- Arts and Design
How to Prepare an Art Portfolio | Examples and Advice
Applying for College, University or a Foundation Course
Whether you are applying to college, university or another art & design based course, you will need a portfolio to showcase your work, ideas and skills. I've created this page in order to keep information from all over the Internet together in one place to make it handy to browse through.
There are some great videos showing you what to include, what not to include, and some examples of other student's work. Each and every place you apply to will have their own set of guidelines and particular elements they require from an applicant, but you will find general guidelines on this page which apply to most places.
It is important that you show a range of work and skills without putting too many of your pieces in the one portfolio. Only pick your best, most recent work and present each piece of art well. Don't wait until the last minute, and make enough work so you can edit together the best portfolio for each course you apply to.
I hope you find this resource useful :-)
Preparing Your Art Portfolio
Top Art School Books & Portfolio Guides
General Portfolio Outline
Choosing what to include in your portfolio can be difficult because there are no definite rules or instructions, so it's something that only you can really decide. Most art programs will request artworks that fall into 3 different categories; observational art, personal art or a home exam. Sometimes only works from one of these categories is required, whereas sometimes you will need to submit all three types.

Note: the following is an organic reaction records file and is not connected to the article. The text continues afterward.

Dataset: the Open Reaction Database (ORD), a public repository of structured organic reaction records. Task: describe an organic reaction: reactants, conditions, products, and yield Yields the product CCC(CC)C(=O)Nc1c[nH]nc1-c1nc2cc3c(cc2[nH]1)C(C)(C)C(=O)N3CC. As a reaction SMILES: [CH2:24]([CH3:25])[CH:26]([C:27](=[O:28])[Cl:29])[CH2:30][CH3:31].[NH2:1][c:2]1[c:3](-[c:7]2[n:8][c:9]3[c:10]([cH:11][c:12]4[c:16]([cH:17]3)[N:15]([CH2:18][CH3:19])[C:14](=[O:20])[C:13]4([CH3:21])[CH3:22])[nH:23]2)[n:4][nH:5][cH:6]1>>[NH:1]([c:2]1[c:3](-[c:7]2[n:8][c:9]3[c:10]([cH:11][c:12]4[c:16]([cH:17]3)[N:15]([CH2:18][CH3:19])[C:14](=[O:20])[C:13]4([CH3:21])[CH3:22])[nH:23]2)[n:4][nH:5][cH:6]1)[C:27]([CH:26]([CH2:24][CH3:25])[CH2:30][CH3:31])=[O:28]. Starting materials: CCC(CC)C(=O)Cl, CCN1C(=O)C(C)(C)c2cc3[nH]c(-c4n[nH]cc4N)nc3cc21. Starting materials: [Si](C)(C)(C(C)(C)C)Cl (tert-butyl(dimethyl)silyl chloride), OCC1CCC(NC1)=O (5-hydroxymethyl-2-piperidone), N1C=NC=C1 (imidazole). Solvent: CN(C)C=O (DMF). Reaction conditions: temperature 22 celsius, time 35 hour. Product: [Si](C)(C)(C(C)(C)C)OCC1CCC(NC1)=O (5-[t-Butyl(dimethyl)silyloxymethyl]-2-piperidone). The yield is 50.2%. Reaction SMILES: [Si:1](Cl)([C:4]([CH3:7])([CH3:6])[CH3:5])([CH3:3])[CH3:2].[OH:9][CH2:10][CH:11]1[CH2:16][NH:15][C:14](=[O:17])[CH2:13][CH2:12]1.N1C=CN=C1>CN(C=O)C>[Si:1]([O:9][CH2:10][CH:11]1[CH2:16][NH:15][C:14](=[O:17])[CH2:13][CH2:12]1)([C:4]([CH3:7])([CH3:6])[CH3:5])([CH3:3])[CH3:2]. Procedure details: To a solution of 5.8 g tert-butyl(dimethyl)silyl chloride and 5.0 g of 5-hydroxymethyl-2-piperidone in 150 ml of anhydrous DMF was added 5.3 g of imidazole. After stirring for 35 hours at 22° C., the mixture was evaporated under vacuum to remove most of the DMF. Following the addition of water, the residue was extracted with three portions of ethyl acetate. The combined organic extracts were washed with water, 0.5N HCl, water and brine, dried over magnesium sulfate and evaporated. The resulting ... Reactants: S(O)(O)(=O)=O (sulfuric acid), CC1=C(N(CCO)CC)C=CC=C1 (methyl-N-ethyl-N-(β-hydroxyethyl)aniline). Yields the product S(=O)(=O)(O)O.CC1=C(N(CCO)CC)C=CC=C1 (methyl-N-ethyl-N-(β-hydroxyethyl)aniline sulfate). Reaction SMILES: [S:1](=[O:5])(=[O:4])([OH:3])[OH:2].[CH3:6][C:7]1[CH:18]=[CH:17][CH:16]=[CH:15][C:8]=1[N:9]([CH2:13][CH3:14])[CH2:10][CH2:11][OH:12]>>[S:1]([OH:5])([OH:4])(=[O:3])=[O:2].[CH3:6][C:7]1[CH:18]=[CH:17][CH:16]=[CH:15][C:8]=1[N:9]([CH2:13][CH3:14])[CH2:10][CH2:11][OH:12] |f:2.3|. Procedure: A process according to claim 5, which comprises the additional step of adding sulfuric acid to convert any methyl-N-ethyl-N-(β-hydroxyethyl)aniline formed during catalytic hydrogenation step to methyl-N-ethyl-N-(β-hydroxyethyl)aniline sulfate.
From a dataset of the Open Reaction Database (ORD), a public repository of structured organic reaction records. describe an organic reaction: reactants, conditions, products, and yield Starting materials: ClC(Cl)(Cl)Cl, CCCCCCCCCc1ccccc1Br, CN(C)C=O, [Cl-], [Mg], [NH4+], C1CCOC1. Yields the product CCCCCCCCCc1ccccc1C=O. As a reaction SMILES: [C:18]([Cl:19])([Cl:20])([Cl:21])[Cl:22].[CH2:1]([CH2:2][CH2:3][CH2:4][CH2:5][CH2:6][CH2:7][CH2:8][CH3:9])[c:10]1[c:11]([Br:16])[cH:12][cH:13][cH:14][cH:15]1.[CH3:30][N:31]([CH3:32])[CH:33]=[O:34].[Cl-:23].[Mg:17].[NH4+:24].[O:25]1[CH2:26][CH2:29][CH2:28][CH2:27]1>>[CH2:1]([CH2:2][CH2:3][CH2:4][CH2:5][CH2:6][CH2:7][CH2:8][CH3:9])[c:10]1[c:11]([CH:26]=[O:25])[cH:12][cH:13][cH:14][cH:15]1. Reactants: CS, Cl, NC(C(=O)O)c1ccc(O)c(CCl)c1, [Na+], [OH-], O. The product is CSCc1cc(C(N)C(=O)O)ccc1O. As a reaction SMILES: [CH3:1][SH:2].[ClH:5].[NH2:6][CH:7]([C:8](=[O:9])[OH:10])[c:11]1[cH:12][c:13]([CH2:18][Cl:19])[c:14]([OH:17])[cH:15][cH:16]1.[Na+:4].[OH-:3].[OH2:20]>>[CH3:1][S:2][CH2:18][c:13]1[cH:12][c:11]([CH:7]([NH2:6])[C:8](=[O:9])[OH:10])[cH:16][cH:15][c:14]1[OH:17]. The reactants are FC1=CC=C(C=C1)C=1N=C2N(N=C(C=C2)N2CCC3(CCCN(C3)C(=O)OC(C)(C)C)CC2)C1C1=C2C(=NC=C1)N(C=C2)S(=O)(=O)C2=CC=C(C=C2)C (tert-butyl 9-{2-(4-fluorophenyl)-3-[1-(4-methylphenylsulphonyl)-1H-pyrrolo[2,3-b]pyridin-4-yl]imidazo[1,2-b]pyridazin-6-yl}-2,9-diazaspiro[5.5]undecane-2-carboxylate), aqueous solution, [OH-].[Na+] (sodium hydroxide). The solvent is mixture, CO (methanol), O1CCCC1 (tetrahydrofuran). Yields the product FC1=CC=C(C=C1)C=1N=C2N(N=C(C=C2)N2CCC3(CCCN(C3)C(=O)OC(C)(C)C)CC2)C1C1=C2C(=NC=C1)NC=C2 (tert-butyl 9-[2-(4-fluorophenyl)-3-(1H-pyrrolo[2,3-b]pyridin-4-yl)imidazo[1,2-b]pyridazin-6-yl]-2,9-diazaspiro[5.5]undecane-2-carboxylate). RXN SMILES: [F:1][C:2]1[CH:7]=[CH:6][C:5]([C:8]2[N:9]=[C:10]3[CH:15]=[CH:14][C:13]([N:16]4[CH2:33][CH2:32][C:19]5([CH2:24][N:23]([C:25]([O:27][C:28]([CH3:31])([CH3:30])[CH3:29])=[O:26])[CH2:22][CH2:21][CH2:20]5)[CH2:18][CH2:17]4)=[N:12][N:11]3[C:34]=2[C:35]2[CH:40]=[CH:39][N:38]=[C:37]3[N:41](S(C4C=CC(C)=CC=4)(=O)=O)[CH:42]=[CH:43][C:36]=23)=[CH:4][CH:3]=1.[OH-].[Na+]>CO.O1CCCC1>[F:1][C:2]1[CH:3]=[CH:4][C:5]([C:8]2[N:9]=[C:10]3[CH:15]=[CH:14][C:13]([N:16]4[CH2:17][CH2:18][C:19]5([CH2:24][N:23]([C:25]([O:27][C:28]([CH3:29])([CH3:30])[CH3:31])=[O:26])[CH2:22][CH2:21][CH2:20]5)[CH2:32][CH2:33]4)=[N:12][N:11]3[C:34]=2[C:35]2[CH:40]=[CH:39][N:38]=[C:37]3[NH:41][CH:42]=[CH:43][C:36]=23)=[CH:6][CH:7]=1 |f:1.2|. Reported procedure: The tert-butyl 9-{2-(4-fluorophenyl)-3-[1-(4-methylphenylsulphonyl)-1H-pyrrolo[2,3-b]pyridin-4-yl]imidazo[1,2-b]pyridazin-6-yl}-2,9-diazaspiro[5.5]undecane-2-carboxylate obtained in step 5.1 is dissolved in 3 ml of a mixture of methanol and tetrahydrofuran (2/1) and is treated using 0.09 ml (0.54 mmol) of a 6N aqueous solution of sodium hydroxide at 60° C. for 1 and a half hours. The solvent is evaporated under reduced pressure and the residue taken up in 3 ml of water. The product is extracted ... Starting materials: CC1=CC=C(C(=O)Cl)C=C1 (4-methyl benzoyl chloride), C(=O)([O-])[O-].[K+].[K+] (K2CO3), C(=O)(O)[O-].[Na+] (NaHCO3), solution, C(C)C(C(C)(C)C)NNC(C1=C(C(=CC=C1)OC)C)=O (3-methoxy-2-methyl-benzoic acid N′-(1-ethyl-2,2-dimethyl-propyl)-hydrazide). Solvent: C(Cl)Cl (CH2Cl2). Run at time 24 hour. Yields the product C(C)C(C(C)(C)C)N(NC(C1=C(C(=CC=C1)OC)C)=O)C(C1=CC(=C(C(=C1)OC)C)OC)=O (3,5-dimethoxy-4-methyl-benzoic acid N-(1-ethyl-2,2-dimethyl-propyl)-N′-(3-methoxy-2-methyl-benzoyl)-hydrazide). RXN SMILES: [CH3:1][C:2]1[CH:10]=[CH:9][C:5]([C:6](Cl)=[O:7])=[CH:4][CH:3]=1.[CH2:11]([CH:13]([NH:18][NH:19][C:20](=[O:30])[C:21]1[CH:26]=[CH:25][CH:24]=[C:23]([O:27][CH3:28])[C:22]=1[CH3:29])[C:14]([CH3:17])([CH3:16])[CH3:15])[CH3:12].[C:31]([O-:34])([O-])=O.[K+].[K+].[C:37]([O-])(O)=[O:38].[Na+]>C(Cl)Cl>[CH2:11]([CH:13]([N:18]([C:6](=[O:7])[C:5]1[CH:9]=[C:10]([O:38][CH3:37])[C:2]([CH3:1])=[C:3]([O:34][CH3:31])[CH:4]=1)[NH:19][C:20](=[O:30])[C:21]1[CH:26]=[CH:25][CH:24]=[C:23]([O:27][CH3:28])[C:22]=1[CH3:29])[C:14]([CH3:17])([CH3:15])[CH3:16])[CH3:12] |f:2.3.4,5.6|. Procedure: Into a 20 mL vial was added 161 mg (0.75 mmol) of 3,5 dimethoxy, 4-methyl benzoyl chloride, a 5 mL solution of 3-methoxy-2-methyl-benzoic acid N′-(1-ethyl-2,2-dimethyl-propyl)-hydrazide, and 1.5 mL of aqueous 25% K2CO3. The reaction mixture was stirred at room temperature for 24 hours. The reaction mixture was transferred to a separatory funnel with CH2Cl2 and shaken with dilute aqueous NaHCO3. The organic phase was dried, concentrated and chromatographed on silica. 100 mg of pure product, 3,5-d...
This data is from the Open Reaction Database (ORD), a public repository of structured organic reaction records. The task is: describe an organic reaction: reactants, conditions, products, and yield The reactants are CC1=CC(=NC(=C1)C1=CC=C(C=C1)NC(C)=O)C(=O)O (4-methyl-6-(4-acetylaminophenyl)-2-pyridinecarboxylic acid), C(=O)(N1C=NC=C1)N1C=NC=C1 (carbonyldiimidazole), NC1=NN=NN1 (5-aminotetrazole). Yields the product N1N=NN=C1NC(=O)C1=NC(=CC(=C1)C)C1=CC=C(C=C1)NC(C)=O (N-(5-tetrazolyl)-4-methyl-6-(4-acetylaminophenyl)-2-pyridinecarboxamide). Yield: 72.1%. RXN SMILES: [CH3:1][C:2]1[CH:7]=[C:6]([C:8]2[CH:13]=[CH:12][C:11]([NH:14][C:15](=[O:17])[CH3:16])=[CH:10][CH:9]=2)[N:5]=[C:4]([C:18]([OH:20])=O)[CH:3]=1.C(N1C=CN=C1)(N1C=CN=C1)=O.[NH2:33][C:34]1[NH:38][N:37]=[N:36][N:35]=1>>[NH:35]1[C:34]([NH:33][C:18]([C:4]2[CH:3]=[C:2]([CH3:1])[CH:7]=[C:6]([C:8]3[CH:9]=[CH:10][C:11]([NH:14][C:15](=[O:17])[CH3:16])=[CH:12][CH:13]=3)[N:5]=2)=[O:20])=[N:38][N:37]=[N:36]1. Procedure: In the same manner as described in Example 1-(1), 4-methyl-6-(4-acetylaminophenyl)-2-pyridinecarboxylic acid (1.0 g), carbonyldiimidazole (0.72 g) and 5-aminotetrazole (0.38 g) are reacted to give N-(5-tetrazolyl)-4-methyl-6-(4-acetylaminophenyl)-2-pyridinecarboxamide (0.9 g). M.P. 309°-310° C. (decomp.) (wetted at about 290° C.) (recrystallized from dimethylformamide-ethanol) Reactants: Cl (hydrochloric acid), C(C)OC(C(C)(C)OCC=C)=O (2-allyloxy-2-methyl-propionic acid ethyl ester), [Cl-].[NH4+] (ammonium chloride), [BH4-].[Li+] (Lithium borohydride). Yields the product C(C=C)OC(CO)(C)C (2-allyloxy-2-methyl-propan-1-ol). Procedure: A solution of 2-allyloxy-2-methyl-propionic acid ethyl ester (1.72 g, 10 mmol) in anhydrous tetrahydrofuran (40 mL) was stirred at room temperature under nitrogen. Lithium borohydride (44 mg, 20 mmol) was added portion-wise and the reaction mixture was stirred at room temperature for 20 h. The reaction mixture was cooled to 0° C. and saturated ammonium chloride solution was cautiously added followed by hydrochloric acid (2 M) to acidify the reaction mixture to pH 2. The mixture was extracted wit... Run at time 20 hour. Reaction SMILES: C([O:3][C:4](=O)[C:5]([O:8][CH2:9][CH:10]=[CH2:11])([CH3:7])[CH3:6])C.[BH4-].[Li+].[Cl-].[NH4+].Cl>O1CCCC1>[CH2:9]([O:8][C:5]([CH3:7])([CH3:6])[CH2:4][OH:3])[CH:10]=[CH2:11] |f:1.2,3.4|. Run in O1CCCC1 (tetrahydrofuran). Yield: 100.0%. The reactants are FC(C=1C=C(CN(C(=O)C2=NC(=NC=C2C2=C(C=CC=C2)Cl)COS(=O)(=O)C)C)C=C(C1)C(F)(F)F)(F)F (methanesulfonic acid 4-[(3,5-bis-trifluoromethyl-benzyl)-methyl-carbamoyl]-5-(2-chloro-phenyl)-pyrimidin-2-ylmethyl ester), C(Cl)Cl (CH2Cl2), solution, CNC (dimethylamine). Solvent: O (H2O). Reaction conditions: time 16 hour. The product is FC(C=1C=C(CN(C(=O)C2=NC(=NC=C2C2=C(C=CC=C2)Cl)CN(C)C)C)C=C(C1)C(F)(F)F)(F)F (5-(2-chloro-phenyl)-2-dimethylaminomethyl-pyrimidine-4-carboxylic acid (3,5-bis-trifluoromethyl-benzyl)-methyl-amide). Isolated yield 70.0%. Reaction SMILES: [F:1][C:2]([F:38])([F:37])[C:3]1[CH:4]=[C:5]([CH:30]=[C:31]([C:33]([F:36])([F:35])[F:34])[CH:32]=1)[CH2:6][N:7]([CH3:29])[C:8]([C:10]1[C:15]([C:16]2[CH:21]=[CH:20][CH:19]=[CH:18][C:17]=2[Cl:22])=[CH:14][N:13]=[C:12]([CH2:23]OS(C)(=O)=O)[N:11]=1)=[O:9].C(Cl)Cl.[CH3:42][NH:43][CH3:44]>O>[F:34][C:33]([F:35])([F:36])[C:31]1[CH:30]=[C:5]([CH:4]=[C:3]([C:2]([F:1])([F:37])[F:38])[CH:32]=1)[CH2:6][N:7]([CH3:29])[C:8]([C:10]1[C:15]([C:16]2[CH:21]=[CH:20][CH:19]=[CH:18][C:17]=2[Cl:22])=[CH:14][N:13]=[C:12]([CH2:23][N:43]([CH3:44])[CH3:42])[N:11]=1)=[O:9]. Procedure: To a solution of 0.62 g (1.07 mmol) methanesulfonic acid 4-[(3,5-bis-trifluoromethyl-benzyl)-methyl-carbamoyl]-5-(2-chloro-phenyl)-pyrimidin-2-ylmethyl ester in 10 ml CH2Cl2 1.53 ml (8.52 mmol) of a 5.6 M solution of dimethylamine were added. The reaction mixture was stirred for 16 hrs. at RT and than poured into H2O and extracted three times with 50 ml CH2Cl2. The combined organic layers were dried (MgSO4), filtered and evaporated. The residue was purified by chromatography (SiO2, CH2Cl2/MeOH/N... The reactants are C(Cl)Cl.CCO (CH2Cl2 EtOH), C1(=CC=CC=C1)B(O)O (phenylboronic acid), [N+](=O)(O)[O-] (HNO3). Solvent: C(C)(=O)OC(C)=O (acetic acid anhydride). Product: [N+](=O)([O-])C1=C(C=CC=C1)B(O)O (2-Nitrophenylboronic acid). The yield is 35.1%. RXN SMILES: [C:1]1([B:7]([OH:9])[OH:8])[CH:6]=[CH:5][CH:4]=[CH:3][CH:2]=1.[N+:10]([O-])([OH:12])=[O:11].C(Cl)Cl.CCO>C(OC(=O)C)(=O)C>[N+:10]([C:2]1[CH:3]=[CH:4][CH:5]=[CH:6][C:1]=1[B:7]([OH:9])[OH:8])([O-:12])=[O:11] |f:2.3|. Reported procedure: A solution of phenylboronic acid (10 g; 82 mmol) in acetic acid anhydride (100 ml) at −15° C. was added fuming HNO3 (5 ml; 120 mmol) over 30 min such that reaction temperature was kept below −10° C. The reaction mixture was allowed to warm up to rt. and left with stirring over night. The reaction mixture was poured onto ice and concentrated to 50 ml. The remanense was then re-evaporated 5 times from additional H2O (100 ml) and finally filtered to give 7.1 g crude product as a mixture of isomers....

The most important thing is to always check exactly what the college/university you are applying to requires. Guidelines differ between each course and each each school.
- Category One: Observational Art
Observational art is a traditional form of drawing or painting where the subject is something real that you can see, such as a landscape scene, a still life arrangement, or a figure model for instance. This is an integral area of art because it proves that you can transfer something you are viewing in real life onto paper realistically and accurately. This type of art is usually drawn (in pencil or charcoal mostly) although paint can also be used.
The art paper/canvas size should be quite substantial (around 18" x 24" at least.)
- Category Two: Personal Art
Personal art is the work done independently in your own time, and should reflect your own personal interests. This category allows you much more freedom than the other categories, and you can use pretty much any media you want to. For instance, you may favor the traditional methods of drawing or painting, or you may want to showcase your interest and skills in areas such as photography, video, sculpture, ceramics, performance art or animation. This is your chance to show self-motivation and drive, as well as show what you are all about.
If observational art is to prove your technical skills, personal art is to show your personality and passion for the subject. It is an opportunity to stand out from the crowd.